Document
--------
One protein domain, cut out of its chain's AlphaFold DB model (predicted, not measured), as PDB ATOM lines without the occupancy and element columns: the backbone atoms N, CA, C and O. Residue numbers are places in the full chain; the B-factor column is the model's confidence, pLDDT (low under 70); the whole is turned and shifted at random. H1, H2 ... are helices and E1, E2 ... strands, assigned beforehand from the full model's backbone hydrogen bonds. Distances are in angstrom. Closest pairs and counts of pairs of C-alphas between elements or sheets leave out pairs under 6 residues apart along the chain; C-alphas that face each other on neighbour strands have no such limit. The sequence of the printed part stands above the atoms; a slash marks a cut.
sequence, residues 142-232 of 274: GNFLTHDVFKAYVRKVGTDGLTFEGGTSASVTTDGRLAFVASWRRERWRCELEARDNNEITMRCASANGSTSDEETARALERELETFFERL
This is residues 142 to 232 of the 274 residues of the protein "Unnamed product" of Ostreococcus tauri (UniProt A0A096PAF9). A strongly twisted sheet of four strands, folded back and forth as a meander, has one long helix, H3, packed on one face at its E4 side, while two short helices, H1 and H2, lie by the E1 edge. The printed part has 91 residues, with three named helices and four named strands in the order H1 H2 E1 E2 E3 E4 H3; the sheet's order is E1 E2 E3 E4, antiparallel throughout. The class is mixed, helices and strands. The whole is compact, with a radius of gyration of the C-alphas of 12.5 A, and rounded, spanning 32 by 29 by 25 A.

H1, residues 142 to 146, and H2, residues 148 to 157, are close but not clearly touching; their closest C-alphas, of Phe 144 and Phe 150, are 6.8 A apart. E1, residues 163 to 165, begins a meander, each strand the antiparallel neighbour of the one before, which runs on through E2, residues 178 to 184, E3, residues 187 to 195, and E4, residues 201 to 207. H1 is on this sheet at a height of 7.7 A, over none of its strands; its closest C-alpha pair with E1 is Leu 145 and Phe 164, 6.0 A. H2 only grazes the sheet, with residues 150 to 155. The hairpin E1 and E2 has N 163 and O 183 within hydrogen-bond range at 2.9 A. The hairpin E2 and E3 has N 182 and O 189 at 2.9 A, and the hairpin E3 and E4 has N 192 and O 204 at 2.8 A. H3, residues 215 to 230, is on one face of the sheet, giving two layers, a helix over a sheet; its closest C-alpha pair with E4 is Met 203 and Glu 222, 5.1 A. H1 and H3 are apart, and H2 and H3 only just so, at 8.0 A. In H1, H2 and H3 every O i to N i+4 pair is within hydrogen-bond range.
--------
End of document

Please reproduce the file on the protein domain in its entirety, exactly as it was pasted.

One protein domain, cut out of its chain's AlphaFold DB model (predicted, not measured), as PDB ATOM lines without the occupancy and element columns: the backbone atoms N, CA, C and O. Residue numbers are places in the full chain; the B-factor column is the model's confidence, pLDDT (low under 70); the whole is turned and shifted at random. H1, H2 ... are helices and E1, E2 ... strands, assigned beforehand from the full model's backbone hydrogen bonds. Distances are in angstrom. Closest pairs and counts of pairs of C-alphas between elements or sheets leave out pairs under 6 residues apart along the chain; C-alphas that face each other on neighbour strands have no such limit. The sequence of the printed part stands above the atoms; a slash marks a cut.
sequence, residues 142-232 of 274: GNFLTHDVFKAYVRKVGTDGLTFEGGTSASVTTDGRLAFVASWRRERWRCELEARDNNEITMRCASANGSTSDEETARALERELETFFERL
This is residues 142 to 232 of the 274 residues of the protein "Unnamed product" of Ostreococcus tauri (UniProt A0A096PAF9). A strongly twisted sheet of four strands, folded back and forth as a meander, has one long helix, H3, packed on one face at its E4 side, while two short helices, H1 and H2, lie by the E1 edge. The printed part has 91 residues, with three named helices and four named strands in the order H1 H2 E1 E2 E3 E4 H3; the sheet's order is E1 E2 E3 E4, antiparallel throughout. The class is mixed, helices and strands. The whole is compact, with a radius of gyration of the C-alphas of 12.5 A, and rounded, spanning 32 by 29 by 25 A.

H1, residues 142 to 146, and H2, residues 148 to 157, are close but not clearly touching; their closest C-alphas, of Phe 144 and Phe 150, are 6.8 A apart. E1, residues 163 to 165, begins a meander, each strand the antiparallel neighbour of the one before, which runs on through E2, residues 178 to 184, E3, residues 187 to 195, and E4, residues 201 to 207. H1 is on this sheet at a height of 7.7 A, over none of its strands; its closest C-alpha pair with E1 is Leu 145 and Phe 164, 6.0 A. H2 only grazes the sheet, with residues 150 to 155. The hairpin E1 and E2 has N 163 and O 183 within hydrogen-bond range at 2.9 A. The hairpin E2 and E3 has N 182 and O 189 at 2.9 A, and the hairpin E3 and E4 has N 192 and O 204 at 2.8 A. H3, residues 215 to 230, is on one face of the sheet, giving two layers, a helix over a sheet; its closest C-alpha pair with E4 is Met 203 and Glu 222, 5.1 A. H1 and H3 are apart, and H2 and H3 only just so, at 8.0 A. In H1, H2 and H3 every O i to N i+4 pair is within hydrogen-bond range.